Im not too strong on this, but I'll give it a try.
I dont think bn.setA(null) will change anything. From my understanding, what you are trying to say is "bn is now going to have a reference to A. Please set it to null". It still doesnt change the fact that b1 is still in relationship with a1. However, if you did this: bn.setA(b1.getA()), now a1.getB().equals(bn) returns true.
Expected result: (b1.contains(b11)) && (b1.contains(b12)) && ... && (b1.contains(b1n)) && (b1.contains(b2m)) && ----> This is where the magic happens. If you look at the expected results during the first change, (b1n.getA() == null), therefore the above change is equivalent to say: b2m.setA(null); But as you can see, b1.contains(b2m) is still true, result of the first change, therefore nothing had happened. (b2.contains(b21)) && (b2.contains(b22)) && ... && (b2.contains(b2m_1)) && (a1.isIdentical(b11.getA())) && (a1.isIdentical(b12.getA())) && ... && (a1.isIdentical(b1n.getA())) && (a2.isIdentical(b21.getA())) && (a2.isIdentical(b22.getA())) && ... && (a2.isIdentical(b2m_1.getA())) && (a1.isIdentical(b2m.getA()))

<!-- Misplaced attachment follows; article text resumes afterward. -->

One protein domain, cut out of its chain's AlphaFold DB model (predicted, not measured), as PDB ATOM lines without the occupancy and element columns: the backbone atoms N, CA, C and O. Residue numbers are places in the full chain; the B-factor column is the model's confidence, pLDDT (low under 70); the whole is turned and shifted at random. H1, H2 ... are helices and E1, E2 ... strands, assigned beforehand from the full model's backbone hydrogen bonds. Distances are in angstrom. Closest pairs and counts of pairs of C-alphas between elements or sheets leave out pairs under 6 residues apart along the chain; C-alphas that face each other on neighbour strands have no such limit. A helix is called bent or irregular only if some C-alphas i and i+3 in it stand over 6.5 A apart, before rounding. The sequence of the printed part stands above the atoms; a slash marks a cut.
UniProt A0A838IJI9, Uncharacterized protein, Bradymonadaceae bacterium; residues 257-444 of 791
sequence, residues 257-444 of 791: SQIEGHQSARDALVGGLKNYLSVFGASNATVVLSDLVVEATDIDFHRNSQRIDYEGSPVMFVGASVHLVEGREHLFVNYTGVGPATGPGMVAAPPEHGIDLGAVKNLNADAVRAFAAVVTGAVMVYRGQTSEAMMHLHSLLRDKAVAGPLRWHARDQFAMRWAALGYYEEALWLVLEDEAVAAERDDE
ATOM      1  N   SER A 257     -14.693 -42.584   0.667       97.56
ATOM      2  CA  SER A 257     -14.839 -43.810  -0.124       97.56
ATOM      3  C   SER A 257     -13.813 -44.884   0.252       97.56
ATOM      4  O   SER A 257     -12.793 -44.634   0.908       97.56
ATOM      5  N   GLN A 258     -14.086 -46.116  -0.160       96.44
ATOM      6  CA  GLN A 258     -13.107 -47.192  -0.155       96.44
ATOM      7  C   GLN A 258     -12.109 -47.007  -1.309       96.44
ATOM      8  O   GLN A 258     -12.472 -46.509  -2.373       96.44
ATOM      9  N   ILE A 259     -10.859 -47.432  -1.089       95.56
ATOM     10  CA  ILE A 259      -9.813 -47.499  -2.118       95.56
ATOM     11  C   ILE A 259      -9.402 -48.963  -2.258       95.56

The only cases when the Container throws an IllegalStateException, in 10.3.8. is when the client tries to modified a CMR-valued field using the Collection API or java.util.Iterator in a transaction context other than the one that originally generated the cmr-valued field.